Photodegradation of Orange II solutions by TiO2 active layers jet sprayed on aluminium sheets
authors Seabra, MP; Rego, E; Ribeiro, A; Labrincha, JA
nationality International
journal CHEMICAL ENGINEERING JOURNAL
author keywords TiO2; Jet sprayed layers; Orange II discolouration; Aluminium substrates; Visible and sunlight photocatalysis
keywords ZINC-OXIDE POWDER; PHOTOCATALYTIC DEGRADATION; IMMOBILIZED TIO2; ORGANIC POLLUTANTS; SUPPORTED TIO2; CERAMIC TILES; AZO-DYE; ZNO; LIGHT; WATER
abstract In this work, active TiO2 layers have been immobilized, on aluminium sheets, by a common and cheap deposition technique: jet spray. The layers' adhesion to the substrate was achieved by mixing the titania with a commercial thermally adherent polyester ink, which is industrially used for aluminium surface treatment (lacquering). The layers' photocatalytic performance was tested in the degradation of the organic dye Orange II in aqueous solutions, in a batch photoreactor under visible and solar light, and compared with TiO2 (anatase) suspensions. The layers' photocatalytic behaviour was evaluated taking into account different experimental variables, such as: (i) layer thickness: (ii) operation time: (iii) TiO2/polyester ink weight ratio and (iii) dye solution concentration and pH. A better performance was attained for layers having a 1:1 weight ratio of TiO2 and polyester ink and a thickness of 60 mu m (100 g/m(2)). These layers showed an interesting discolouration performance: an attenuation degree of 95% and discolouration rate, assuming an apparent first order reaction, reaching 2.2 x 10(-3) min(-1). These results were attained for the naturally resulting dye solution pH of approximate to 7, and for the lowest dye concentration of 20 mg/L. Therefore, neither alkalinisation or acidification of the dye solution nor the utilization of high-concentration solutions is recommended. Despite the slower kinetics, the dye degradation level achieved is similar to that obtained for TiO2 powder suspensions. Thus, these treated layered aluminium pieces can be considered as a serious alternative to photocatalytic suspensions of the oxide, with the advantage of excluding the removal of the photocatalyst at the end of the process. (C) 2011 Elsevier B.V. All rights reserved.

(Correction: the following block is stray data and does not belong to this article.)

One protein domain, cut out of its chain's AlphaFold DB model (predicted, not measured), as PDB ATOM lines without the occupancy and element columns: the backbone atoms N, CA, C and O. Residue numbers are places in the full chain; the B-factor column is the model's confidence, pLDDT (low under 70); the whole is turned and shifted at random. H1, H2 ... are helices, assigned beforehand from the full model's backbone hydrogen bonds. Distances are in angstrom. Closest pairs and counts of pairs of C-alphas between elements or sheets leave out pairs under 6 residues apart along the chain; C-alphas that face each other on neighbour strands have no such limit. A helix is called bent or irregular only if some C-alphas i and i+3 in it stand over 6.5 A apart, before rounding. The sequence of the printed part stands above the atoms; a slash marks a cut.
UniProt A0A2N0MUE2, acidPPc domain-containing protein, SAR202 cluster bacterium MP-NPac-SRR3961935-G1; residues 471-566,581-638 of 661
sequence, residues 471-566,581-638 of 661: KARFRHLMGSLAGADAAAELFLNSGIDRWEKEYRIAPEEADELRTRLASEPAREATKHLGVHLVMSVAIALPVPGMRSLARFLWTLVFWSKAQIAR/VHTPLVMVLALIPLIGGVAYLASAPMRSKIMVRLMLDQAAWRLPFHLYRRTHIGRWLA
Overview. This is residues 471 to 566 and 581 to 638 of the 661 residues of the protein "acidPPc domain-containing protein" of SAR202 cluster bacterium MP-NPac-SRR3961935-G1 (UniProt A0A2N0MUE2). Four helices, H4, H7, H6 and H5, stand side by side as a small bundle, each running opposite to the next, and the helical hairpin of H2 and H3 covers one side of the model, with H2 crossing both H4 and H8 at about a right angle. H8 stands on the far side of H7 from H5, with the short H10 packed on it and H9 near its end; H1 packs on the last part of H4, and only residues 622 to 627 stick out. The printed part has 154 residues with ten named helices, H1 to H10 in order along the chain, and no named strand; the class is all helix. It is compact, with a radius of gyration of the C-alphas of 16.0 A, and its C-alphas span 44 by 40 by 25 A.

publisher ELSEVIER SCIENCE SA
issn 1385-8947
year published 2011
volume 171
issue 1
beginning page 175
ending page 180
digital object identifier (doi) 10.1016/j.cej.2011.03.088
web of science category Engineering, Environmental; Engineering, Chemical
subject category Engineering
unique article identifier WOS:000292075000020
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